FT: Can you tell me about your involvement with the "Sex Workers' Art Show" during this visit to Las Vegas, NV? JW: I came to Vegas because I used to tour with the Sex Workers' Art Show. It has a really long colorful history and has had a huge influence in the way sex workers are viewed, both socially and academically. A lot of people aren't even aware of the influence but it's very clear when you get to know it better. The Sex Workers' Art Show toured for about ten years. I had toured with them and they were doing a reunion. So we were all invited to come, by Tara Perkins who originally created it. She brought us all here to stay at the Bellagio, and we spent two nights in this suite just hanging out and talking to each other. So we didn't do a reunion show, we just had a reunion.


FT: What role are you playing - are you a speaker? 
JW: When I do it, I do spoken word and live teaching. Live teaching is one of my favorite forms of performance.


FT: Please expound on that.
JW: Live teaching is when I either use other people from the show or take a person from the audience and show them how to do some kind of gimmick like tassel twirling. Or I play a game called the living glove where they give the glove characteristics and they have to interact with it. Like there's a glove that's a horror glove. We play the music from Halloween and the audience member has to perform. I love that. I was not doing burlesque in the Sex Workers' Art Show. That's a conscious decision. I didn't want to forget all the kinds of performance I used to do before I joined the burlesque community in New York.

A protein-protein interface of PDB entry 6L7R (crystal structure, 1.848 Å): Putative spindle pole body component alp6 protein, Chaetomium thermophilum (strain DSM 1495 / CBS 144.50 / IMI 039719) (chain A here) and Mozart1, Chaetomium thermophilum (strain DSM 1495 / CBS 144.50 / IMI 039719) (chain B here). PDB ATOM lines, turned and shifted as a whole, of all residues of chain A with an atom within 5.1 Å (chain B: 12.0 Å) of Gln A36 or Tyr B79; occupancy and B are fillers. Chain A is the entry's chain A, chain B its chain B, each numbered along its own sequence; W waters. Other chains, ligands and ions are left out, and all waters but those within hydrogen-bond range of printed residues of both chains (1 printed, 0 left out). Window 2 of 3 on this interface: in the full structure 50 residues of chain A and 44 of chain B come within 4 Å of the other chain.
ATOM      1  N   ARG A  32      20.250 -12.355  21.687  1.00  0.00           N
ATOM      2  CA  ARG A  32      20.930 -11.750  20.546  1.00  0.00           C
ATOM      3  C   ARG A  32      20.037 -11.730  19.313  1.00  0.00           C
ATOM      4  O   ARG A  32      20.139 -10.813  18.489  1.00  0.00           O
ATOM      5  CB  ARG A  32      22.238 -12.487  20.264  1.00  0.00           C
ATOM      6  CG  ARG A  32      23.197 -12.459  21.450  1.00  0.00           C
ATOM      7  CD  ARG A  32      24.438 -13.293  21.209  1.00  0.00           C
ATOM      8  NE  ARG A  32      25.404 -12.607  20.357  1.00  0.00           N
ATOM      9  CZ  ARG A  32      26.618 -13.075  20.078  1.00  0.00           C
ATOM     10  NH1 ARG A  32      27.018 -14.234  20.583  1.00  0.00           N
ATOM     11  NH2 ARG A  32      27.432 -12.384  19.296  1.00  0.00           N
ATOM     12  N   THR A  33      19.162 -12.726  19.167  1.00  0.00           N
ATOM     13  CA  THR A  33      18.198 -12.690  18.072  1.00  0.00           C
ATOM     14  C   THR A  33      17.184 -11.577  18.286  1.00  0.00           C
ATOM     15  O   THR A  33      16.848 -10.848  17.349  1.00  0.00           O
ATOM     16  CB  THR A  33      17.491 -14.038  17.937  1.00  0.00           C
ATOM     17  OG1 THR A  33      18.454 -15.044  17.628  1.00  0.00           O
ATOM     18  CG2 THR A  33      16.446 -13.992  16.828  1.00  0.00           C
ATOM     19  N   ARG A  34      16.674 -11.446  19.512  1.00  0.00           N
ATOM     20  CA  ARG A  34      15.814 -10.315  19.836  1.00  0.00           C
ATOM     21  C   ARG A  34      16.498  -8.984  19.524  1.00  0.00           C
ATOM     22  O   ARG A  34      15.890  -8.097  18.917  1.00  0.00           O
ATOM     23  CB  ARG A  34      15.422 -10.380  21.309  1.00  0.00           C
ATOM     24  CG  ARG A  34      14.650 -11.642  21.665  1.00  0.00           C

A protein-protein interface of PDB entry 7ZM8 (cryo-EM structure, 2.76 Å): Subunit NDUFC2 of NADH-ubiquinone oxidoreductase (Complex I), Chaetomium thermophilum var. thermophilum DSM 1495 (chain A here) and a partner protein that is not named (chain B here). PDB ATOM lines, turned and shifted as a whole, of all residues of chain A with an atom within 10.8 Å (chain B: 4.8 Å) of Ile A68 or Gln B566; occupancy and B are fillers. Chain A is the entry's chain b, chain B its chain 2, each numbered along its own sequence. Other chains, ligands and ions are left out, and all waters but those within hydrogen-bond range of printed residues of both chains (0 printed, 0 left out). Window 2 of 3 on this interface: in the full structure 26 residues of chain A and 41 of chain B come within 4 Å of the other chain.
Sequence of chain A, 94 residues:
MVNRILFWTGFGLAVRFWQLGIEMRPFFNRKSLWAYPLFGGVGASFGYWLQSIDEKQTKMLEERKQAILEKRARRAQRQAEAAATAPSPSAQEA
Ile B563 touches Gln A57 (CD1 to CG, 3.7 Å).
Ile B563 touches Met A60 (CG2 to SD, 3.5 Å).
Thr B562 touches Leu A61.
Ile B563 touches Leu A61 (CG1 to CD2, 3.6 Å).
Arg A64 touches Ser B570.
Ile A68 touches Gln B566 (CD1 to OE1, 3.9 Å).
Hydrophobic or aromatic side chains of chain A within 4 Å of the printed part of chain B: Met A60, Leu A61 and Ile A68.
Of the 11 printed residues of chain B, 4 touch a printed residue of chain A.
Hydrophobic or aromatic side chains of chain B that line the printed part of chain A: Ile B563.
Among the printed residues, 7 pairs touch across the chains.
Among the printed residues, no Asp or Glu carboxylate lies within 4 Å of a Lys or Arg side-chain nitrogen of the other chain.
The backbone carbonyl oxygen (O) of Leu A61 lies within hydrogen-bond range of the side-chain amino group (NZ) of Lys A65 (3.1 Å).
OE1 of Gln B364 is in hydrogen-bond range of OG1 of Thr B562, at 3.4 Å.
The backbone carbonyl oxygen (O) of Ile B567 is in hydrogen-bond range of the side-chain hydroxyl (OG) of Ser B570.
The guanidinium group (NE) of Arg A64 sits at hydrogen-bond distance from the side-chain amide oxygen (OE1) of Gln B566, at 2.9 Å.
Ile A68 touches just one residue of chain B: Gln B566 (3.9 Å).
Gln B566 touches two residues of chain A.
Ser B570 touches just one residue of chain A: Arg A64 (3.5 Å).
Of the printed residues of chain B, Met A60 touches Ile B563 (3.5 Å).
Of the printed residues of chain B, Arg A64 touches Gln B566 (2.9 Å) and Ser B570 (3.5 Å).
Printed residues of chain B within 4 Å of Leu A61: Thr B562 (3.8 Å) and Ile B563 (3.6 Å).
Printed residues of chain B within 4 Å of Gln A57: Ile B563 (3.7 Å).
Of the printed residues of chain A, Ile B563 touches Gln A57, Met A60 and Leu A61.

FT: What was your previous performance like?JW: Readings and performance art, plus I had always done things that pretty much looked like burlesque as we know it. I was also working in strip joints. For my whole life.

FT: You turn your props into characters all the time?
JW: Yeah.

FT: That's cool. Do you have a theater background or did you study as you went?
JW: My performance background is pretty varied. Partly as a musician, but I'm not a good musician. I was a poet. When I was young I was a poet. My format of poetry was mostly to present a one page poem. So, that sense of beginning, middle and end and internal rhyme and looking for meter and the art of it influenced the way that I performed strip tease. But, I was also originally influenced by images and loops of burlesque performers from the 50's and 60's.

FT: Loops?
JW: Performances where they're doing a burlesque number, but the music on it is not the original music, and it repeats. I had a friend Gerald Casale, he's in Devo. He found this whole archive of them and put them in a lot of Devo videos. It was Cramps videos and pin-up videos and there was a lot of Bettie Page imagery, and punk rock. So, a lot of my vision of burlesque actually came from this punk rock thing, and not as much from contemporary pin-up or rockabilly. My sense of burlesque is that it was dirty and subversive, and sexual and insane and not all of it very formally constructed. I didn't become aware until much later of high perfectionist burlesque like Lily St. Cyr, which I think is wonderful, but it's not my greatest ... it's inspiring to me, but it's not my greatest passion.



FT: Who inspired you to start doing burlesque?
JW: Bambi the Mermaid. And my performances could not be more different. You'd never think that we were people who work together a lot. I always have my own agenda. It's about being sexual and shameless. I like doing that with elaborate costumes and that sort of thing, but overall the kind of glamour I like is that which comes from drag, which is not intended to attract but to entertain.